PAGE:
Thursday 28 February 2013

Changing tastes in hops

Having a side line as a hop history bore it is a cause of some amusement for me when I see fellow beer nerds complaining about boring British hops, and wishing British hop breeders could develop something more like awesome American hops. 

Little do they know that for the best part of the 20th century breeding out American*  flavour was one of the aims of the British hop breeding programme. Recently English hop varieties previous rejected for tasting too American have started being revived in the hope they match modern tastes.

From my research into hop history it would seem the two main goals of hop breeding have been growers calling for more disease resistance, and brewers calling for more bitterness without affecting the taste of their beer. This is quite a different attitude from how many modern brewers and drinkers actively seek out new flavours. Descriptions of new varieties used to be accompanied by notes on what percentage of them you could use before the flavour became unacceptable, and I once spoke to a retired Allied brewer who said he was only allowed to use a maximum of 25% Bramling Cross.

Two of the old varieties currently being revived, Keyworth's Early and Keyworth's Midseason, did have widespread planting at one point, having been rushed in because of their wilt resistance. AH Burgess writing in "Hops" (1964) detailed how they originated and how they were received:

"When progressive Verticillium wilt was threatening the hop-growing industry in parts of Kent, Keyworth, at East Malling Research Station, tested all the ordinary commercial varieties and a large number of Salmon's seedling varieties for their susceptibility to the disease. He found all the ordinary commercial varieties susceptible, but some of the seedlings were 'moderately resistant'.

After further tests had been made on cultural characteristics and brewing values for these resistant varieties, he selected two - OJ47, subsequently released by Salmon, in 1949, 'Keyworth's Early' and OR55 'Keyworth's Midseason'. These were both propagated extensively, under the auspices of the Hop Marketing Board, for planting by growers whose gardens were infected with the disease."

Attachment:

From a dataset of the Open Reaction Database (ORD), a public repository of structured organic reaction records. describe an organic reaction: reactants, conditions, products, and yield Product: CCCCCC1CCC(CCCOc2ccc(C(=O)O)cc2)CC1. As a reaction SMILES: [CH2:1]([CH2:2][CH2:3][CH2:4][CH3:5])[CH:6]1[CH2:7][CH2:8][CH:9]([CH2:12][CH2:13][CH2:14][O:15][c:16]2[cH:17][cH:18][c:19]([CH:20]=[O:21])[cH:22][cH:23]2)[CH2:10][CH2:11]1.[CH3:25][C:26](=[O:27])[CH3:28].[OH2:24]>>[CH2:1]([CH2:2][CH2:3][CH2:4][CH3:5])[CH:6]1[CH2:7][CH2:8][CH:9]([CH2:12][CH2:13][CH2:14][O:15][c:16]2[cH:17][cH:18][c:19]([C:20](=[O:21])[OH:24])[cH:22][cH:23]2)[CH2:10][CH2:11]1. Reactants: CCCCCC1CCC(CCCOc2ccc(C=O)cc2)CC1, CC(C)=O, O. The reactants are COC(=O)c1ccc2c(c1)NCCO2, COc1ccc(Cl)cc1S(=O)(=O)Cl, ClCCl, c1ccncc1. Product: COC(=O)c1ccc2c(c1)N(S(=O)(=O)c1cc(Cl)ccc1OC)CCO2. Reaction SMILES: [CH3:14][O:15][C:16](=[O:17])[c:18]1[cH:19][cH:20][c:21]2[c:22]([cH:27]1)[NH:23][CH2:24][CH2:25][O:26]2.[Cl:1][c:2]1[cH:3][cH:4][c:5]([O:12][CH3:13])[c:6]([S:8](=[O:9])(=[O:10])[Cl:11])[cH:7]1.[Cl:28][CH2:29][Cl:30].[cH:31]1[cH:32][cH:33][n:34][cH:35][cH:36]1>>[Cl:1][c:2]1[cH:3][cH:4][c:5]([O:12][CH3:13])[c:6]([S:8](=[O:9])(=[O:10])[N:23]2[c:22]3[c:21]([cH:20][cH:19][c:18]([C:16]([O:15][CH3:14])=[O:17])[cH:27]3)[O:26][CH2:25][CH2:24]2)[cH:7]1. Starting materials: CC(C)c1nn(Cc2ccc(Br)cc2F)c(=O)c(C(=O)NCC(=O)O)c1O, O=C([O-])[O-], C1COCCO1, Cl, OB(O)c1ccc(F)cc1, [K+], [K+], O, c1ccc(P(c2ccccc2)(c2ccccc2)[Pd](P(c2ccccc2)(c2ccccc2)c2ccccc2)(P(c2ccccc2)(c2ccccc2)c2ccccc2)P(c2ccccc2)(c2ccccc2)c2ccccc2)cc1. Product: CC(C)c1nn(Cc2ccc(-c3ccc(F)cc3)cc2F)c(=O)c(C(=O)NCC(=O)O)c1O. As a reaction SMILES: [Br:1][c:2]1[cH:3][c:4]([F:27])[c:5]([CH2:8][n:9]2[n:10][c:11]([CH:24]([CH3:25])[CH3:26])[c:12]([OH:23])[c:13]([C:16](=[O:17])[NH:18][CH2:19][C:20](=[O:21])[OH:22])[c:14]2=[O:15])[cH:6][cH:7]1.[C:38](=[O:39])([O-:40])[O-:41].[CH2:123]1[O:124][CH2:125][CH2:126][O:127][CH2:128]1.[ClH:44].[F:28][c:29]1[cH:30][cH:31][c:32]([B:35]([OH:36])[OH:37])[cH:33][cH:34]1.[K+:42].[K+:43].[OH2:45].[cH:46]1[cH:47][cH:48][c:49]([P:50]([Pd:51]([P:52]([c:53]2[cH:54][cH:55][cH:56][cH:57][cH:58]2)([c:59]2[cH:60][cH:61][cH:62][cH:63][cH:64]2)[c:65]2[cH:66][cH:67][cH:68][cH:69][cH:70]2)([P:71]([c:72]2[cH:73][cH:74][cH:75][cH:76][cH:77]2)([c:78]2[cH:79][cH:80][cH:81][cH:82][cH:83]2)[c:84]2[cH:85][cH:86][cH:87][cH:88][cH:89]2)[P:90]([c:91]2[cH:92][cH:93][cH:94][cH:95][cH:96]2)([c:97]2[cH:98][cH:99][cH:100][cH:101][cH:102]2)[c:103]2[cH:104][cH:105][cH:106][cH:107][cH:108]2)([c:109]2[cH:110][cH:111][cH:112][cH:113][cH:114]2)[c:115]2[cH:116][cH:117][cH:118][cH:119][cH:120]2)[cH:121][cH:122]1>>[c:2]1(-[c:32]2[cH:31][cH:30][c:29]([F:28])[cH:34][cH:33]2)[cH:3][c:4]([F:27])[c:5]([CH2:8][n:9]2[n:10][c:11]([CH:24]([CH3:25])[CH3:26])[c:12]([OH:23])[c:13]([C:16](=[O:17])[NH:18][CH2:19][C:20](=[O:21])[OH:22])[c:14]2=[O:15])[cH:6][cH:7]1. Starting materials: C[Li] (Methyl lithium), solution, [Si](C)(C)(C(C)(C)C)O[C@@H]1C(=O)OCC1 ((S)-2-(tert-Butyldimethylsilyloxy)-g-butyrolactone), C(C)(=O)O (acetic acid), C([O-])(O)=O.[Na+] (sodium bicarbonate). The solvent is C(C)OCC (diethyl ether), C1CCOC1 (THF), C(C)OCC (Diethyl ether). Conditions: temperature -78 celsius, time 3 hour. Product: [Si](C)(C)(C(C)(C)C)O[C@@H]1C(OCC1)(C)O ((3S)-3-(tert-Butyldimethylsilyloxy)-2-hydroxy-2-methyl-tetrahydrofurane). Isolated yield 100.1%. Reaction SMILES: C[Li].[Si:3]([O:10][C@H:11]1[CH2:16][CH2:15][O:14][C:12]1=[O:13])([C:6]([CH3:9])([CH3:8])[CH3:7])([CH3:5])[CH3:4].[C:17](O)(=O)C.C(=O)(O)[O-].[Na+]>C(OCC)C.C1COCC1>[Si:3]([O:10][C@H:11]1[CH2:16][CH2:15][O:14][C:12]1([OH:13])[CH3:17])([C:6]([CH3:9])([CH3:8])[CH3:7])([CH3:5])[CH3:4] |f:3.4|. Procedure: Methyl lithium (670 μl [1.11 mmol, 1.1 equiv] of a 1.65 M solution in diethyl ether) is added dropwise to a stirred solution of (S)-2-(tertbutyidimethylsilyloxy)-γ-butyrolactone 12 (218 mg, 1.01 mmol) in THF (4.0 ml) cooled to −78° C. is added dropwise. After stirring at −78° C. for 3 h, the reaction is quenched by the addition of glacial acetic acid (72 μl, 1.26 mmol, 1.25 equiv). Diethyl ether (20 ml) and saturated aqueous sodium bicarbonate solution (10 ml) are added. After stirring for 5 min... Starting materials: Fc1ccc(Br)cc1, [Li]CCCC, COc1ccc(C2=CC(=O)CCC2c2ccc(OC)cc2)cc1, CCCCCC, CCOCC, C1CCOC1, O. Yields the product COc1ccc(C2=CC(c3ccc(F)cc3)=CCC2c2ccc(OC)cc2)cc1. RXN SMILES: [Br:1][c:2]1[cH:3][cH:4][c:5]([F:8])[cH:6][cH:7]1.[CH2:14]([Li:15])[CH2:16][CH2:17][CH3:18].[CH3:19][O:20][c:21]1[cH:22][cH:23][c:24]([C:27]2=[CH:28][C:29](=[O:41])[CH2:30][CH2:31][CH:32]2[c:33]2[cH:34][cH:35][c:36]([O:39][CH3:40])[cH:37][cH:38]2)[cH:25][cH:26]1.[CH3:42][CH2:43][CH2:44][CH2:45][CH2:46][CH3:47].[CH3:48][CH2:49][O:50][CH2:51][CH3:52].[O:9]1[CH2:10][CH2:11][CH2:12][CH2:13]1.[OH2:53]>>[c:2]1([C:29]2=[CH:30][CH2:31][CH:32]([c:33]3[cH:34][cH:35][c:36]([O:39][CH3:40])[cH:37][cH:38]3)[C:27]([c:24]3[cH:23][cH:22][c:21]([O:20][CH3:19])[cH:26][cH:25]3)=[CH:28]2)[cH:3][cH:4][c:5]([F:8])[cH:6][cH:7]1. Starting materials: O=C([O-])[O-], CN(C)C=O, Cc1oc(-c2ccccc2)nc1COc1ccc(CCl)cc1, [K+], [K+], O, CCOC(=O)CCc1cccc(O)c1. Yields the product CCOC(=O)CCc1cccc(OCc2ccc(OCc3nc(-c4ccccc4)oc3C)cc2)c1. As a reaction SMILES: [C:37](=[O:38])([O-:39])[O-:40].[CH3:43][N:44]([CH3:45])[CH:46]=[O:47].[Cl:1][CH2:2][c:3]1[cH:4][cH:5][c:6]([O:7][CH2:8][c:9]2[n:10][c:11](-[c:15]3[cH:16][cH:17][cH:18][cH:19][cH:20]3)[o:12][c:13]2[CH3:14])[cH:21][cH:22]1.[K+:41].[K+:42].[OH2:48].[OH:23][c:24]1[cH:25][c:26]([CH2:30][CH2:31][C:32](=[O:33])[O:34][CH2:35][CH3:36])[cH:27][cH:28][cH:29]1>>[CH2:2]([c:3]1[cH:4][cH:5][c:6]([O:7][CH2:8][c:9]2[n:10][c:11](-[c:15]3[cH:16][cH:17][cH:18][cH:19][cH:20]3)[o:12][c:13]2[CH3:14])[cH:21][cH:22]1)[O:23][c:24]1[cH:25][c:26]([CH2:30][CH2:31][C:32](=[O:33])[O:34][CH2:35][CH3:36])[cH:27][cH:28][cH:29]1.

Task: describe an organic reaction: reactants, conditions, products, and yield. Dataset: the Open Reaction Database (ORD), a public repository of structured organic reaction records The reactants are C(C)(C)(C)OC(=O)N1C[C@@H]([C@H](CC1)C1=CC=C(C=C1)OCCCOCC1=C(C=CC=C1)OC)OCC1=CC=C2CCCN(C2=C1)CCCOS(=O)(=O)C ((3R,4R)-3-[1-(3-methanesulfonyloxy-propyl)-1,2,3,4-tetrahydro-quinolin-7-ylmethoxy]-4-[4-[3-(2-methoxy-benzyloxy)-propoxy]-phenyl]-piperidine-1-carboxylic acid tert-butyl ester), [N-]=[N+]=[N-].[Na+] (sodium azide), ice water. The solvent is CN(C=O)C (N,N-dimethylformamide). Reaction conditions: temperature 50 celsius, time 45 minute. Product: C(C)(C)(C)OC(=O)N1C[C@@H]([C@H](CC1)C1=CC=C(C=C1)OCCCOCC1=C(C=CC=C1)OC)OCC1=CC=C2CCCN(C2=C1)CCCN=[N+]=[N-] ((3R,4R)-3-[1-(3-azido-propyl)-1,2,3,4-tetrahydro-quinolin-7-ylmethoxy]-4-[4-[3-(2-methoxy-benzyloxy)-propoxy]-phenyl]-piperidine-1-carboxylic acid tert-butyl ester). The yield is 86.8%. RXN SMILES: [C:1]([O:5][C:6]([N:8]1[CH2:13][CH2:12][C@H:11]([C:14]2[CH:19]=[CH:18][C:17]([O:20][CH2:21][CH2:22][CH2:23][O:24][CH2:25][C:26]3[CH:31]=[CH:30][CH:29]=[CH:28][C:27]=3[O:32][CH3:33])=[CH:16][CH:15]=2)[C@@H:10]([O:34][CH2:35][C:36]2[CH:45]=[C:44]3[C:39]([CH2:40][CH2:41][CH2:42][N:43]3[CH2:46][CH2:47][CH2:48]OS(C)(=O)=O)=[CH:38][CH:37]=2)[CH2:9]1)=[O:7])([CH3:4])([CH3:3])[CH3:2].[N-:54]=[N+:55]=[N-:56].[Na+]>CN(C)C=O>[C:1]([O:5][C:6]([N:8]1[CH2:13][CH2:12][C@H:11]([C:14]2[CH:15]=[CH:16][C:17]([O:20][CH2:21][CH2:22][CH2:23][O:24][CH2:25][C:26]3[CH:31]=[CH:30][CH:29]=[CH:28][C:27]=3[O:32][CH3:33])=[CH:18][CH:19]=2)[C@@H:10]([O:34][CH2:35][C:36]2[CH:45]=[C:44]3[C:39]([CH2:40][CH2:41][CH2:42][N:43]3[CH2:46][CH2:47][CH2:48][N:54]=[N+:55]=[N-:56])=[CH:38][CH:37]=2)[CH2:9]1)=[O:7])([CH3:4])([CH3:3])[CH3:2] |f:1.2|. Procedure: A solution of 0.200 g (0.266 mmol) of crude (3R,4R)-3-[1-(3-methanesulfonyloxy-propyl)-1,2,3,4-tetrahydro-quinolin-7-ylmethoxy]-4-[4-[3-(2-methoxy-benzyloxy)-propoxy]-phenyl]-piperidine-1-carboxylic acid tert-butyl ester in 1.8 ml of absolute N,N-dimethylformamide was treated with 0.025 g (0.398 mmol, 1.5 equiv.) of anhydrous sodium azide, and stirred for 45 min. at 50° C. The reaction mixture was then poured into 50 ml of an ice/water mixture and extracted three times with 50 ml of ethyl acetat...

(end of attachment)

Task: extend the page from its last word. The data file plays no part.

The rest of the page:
They were descended from a New Mexican wild hop that had been fertilised by "open pollination"

Now being grown again as part of Charles Faram's Hop Development Programme I've recently seen their flavour described as follows:

Keyworth's Early: Lemon, grapefruit

Keyworth's Midseason: Citrus, blackcurrant

These are the sort of flavours associated with modern American varieties and popular with many drinkers today.

They were of a different opinion the first time round. Keyworth's Early was unpopular with brewers "on account of its strong, unpleasant aroma" and farmers didn't like it as it had a marked susceptibility to downy mildew and mould. Keyworth's Midseason fared better, cultivation reaching 573 acres in 1954 but "since then other, more acceptable, wilt-tolerant varieties have been introduced and it is now going out of cultivation."

After their rapid appearance a rapid decline followed. It will be interesting to see how they fare this time.

*I've also heard the word "Manitoban" used, after the Canadian province the wild male hop was used to start the British hop breeding programme came from. And of course "Catty" as some of these hops can smell a bit like cat piss.


  1. 'Catty", of course, is the aroma associated with elderflowers (and a bag of elderflowers left in a room really WILL smell catty, I can tell you from experience), Sauvignon Blanc grapes, gooseberries and - Nelson Sauvin hops. Doubtless someone has identified the chemical responsible ...

  2. Very interesting, was looking info on Keyworth's Early as I have that hop in the freezer. I will put it on my single hop -list, if I get to brew it this summer I'll make it a golden ale hop burst.

  3. Rother Valley Brewing company have just released an ale brewed using only Keyworth Hops grown locally at Chris Nicholls hop farm in Sandhurst, Kent. If you want to sample a drop Anchored in Worthing Micropub has a cask available from today (3/12/2015) as I am sure do a few other pubs.